|Iteration Demo (or Sprint Review)||Last day of Iteration||Max 1 hour||Team provides “objective milestone” of progress and gets feedback from stakeholders||Create specific meeting that includes your stakeholders. See How Do We Run Our First Iteration Demonstation (Sprint Review)? for more information.|
|Iteration Retrospective (or Sprint Retrospective)||Last day of Iteration||Max 1.5 hours||Team reflects on how to become more effective and adjusts its behavior accordingly||This event typically runs after the Demonstration so you can incorporate stakeholder feedback in your Retrospective. See How Do We Run Our First Iteration Retrospective (Sprint Retrospective) for more information.|
Calendar of Events
The following calendar shows the basic setup for a Iteration (Sprint) of 2 weeks.
Note that we try to set up Iteration (Sprint) so they start / end in the middle of the week …
Why Do We Start and End Iterations (Sprints) Mid-week?
Or “Why Don’t We Just End the Iteration of Friday, and start again on Monday?”
For many, it would be logical start and end an Iteration (Sprint) around week boundaries. In general this should be discouraged as:
- Holidays and vacations: Most long weekends and other holidays happen on a Monday or a Friday. If we were to have events like Iteration Planning, and the Retrospective scheduled for a Monday, then we would end up rescheduling a lot of these. We might even feel we should shorten or lengthen the timebox, the iteration, which is poor practice.
- This situation is made worse when you incorporate significant timezone differences within a Team. For example, planning for an Iteration to finish on a Friday (US time) means that someone is staying up late in Australia or India, and that on a Friday night. While this might be possible in the short term, it is not sustainable in the long term.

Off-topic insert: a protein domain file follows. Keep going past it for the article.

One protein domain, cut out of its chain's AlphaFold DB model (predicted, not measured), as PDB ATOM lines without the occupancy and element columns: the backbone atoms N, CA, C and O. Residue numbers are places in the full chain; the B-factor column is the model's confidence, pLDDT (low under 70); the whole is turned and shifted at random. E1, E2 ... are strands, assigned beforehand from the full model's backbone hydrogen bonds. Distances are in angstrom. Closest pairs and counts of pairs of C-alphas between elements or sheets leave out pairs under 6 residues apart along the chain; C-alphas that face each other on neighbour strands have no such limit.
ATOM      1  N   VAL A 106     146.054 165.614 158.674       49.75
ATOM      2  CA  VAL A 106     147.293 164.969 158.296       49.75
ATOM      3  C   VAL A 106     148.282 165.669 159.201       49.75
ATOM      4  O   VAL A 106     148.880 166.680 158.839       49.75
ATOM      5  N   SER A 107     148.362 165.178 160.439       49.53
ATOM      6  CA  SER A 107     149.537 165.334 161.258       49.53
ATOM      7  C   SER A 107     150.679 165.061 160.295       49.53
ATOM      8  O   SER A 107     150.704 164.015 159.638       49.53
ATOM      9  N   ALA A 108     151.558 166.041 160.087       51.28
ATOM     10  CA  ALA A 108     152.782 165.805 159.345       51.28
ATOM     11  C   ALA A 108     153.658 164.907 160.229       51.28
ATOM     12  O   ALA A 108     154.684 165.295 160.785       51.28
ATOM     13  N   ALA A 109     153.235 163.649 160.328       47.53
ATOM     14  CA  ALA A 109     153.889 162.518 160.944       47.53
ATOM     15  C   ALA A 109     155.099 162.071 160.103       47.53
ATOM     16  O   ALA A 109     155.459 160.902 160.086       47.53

- To avoid the “billiard ball” pattern: If you set up Iterations so they start and end around the weekend, it reduces the smooth movement from one Iteration to the next. The Monday becomes “oh we have to get started again” and in the end reduces the smooth flow of value. The metaphor comes from a picture in your head: the weekend becomes like a one billiard ball smacking into another.
- To avoid burnout: If you start and end around the weekend, people (i.e. intelligent, motivated knowledge workers) will start to treat the weekend like a buffer. Increasingly people will say to themselves “I'll just finish this on the weekend” which will result in a pace of development that is not sustainable. This happens less with a midweek start.
It should be noted that some of this discussion is moot if you are on a Team which is part of a larger team-of-teams (Train) structure. In these cases you will need to align your cadence with that of the larger structure to ensure you can synchronize your activities with other members of the Train. That being said, the same thinking applies to Trains as Teams - we should avoid stating and stopping train event on weekend boundaries.